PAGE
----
- If we use incentives to drive word-of-mouth, are there important disclosure obligations? Should a more rigorous disclosure standard apply to younger consumers and/or their parents?
- Why even consider offering incentives to consumers when viral brand enthusiasts are already sitting in our corporate opt-in database? Maybe we just need to retool our segmentation models.
- If things go wrong, who’s accountable: the brand group, the agency, or the viral marketing firm?
If we don’t debate these hard questions, we risk legislation answering them for us. That is bound to create surprises we’ll regret. Having worked for five years in the California legislature, I can’t imagine elected officials, in the absence of marketer self-regulation, not tempted by the prospect of “protecting consumers” in this arena.
Tackling an Obvious Problem
One area begging for immediate attention is message-board seeding. That’s when marketers attempt to masquerade as consumers and plant favorable brand comments on message boards, forums, or blogs. It’s an ugly practice, and we should really trust our consumer gut here. Most marketers are really bad at this anyway. They use repetitive phrases, redundant expressions, and more red-flag keywords than a college kid plagiarizing a term paper. It’s all too easy for even the least-experienced bloggers to out that marketer. It only takes a few fools to make us all look silly.
This isn’t to suggest marketers can’t engage in online conversations. They can, stimulating positive word-of-mouth in the process. If a legitimate Cingular employee says, “I work for Cingular, and I’d like to address the concerns raised in this forum about our service problems,” that’s not only acceptable, it’s often applauded by consumers.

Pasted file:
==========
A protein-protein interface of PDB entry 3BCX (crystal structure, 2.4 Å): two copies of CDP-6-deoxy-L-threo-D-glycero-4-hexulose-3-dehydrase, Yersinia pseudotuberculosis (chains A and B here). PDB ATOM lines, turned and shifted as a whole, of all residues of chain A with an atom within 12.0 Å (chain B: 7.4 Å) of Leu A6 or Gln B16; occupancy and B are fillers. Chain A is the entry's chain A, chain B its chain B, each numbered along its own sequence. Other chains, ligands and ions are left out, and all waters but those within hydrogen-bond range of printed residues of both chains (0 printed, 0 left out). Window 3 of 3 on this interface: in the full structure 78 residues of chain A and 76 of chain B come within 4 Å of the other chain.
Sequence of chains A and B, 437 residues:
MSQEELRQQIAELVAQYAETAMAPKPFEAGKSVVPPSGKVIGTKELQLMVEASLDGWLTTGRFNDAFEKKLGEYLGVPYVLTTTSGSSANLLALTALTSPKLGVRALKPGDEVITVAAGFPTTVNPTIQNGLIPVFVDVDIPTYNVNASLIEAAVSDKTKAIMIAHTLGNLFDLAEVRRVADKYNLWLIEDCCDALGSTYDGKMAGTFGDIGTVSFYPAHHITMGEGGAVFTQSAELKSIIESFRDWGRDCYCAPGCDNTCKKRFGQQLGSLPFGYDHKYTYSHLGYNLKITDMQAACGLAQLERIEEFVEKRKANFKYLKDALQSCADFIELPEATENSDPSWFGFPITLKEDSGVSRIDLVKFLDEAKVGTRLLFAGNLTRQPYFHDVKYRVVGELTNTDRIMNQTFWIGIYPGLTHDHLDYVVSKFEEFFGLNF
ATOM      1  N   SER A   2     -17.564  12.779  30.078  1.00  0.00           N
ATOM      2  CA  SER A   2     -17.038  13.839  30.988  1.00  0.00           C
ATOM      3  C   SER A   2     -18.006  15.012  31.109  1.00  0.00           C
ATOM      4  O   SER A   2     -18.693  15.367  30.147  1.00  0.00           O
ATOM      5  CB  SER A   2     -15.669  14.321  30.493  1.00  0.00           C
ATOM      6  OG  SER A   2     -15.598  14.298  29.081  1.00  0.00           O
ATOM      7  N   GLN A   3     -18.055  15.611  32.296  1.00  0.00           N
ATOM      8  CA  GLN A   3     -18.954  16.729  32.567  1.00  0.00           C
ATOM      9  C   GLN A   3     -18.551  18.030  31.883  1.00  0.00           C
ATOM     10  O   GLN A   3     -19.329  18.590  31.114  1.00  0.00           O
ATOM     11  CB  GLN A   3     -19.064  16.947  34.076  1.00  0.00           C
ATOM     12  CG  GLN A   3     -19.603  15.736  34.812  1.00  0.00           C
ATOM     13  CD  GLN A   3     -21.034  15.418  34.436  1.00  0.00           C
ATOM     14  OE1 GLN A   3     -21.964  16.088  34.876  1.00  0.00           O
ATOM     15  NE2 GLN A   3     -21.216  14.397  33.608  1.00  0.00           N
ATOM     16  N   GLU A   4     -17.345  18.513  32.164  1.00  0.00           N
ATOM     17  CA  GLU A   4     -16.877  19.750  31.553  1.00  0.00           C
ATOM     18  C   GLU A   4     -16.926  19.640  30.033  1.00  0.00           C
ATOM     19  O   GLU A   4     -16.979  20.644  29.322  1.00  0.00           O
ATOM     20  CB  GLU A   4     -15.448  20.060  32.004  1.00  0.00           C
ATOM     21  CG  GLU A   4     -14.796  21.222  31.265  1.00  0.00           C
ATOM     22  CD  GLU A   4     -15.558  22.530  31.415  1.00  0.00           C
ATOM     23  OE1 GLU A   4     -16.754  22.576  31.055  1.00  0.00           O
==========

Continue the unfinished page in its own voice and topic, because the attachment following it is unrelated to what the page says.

The watchword here is “transparency.” Word-of-mouth marketing’s future rests in large measure on how well we address, and even self-regulate, around transparency principles. There are questionable areas but we can at least knock off the low-hanging fruit.
Silver Lining Amidst the Skepticism
The good news is these difficult questions will force us to reckon with the real dynamics and expectations of today’s empowered consumers. The closer we get to the sweet spot of how consumers really think and feel, and what they find acceptable in advertising, the quicker we’ll be able to build and promote brand franchises.
That’s a win-win for everyone.